Don’t let technology leave you in the dustPosted on Written by Mary Elston
A long day at work, followed by a short evening at home, often evolves into mindless and relaxing channel surfing. Love it. Hate it. I prefer working out, but I don’t always make it happen.
On a recent excursion into the depths of cable options, I stumbled onto a great show — “101 Best Gadgets of All Time.” They had me at “gadget.” The top 20 included the televi sion (Duh, I was watching it), computers and electricity. Can you guess what’s No. 1? I’ll save that for later. The fascinating gadgets got me thinking about how dramatically technology has changed our lives and how we conduct business.
Now consider your boating and marine organization. What fresh technologies or gadgets are you using and, even more important, what are you missing out on? Despite the economy’s lingering slump, innovation keeps forging ahead. Companies that endure are changing their business models and embracing technology at the same time. They’re using gadgets to help generate business benefits. The technologies you decide to tap should help promote one major goal: enhancing and better managing the customer experience (and the processes that support it). You also should be using technology to drive efficiency and cost savings.
Let’s look back on this subject to help you look ahead, as well as rate your technology use during the last year. At its ITxpo in Orlando in October 2010, Gartner projected the top 10 strategic technology trends for 2011. As you read this streamlined list, count the technologies you deployed in your marine business in the last 12 months and reflect on how these technologies improve customer interaction and reduce costs. Some of the trends might apply to larger companies, but all of them should get you thinking about making your business better.
1. Cloud computing: Cloud computing options include all applications and services available through the Internet. Think Hotmail, Gmail, SalesForce.com or backing up your business data to an online storage service. By 2012, large enterprises will have teams managing their use of cloud computing.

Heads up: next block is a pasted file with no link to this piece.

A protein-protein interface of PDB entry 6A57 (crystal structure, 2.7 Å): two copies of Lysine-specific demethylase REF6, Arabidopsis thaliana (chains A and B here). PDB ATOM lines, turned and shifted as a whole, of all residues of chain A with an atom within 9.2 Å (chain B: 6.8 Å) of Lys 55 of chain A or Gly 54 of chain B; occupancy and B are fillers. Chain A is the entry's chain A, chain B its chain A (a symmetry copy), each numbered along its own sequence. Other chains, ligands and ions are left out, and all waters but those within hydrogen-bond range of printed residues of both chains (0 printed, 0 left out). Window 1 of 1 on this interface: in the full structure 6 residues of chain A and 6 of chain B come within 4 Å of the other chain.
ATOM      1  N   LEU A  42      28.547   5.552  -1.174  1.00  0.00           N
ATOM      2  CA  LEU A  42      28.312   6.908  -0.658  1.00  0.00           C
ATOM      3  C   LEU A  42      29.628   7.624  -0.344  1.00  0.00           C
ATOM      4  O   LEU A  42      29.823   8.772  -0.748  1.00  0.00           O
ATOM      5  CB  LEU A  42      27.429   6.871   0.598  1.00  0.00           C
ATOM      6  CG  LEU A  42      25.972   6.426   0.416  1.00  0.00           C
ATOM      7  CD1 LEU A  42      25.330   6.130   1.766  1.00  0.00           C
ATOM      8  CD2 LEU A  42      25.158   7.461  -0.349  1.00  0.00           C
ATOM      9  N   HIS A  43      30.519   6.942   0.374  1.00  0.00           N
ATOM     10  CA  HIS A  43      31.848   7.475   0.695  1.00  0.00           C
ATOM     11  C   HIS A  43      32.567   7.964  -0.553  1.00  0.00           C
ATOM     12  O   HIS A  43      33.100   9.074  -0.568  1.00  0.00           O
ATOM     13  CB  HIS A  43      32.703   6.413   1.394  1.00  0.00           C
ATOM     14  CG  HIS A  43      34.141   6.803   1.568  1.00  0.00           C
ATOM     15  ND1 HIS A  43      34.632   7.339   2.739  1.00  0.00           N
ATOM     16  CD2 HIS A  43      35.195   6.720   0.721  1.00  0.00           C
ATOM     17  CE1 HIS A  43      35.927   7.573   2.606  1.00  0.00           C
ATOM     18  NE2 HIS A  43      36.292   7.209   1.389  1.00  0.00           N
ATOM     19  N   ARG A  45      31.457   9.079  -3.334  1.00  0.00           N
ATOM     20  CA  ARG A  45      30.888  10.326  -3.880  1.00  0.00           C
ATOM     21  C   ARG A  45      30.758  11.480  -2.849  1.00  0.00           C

2. Mobile applications and media tablets: Gartner estimated that by the end of 2010, 1.2 billion people would be carrying mobile devices to enable Web mobility. Expansive use of the iPad, iPhone, and other tablets and smart phones means businesses that want to be competitive must be accessible through these gadgets.
3. Social communications and collaboration: Social media includes maintaining and managing a presence on Facebook, Twitter, blogs, YouTube and more. Managing feedback received through social media is likewise mandatory. Gartner predicted that social technologies will be integrated with most business applications by 2016, punctuating the importance of managing customer information received through these sources.
4. Video: The use of video in non-media companies is expanding exponentially. Video is all over the Web and viewed through smart phones and iPads. Gartner predicted that by 2013 more than 25 percent of the content that workers see each day will be dominated by pictures, video or audio.
5. Next-generation analytics: Increasing the capabilities of computers and mobile devices will enable running real-time simulations and models to predict outcomes and improve business decision making. The result will be higher and more competitive success rates for sales teams and decision makers.
6. Social analytics: Social network analysis means collecting social networking data from multiple sources, identifying relationships and evaluating the impact or effectiveness of a relationship. These data are then used to examine behavior patterns and better respond to customer needs. Yes, this is advanced stuff.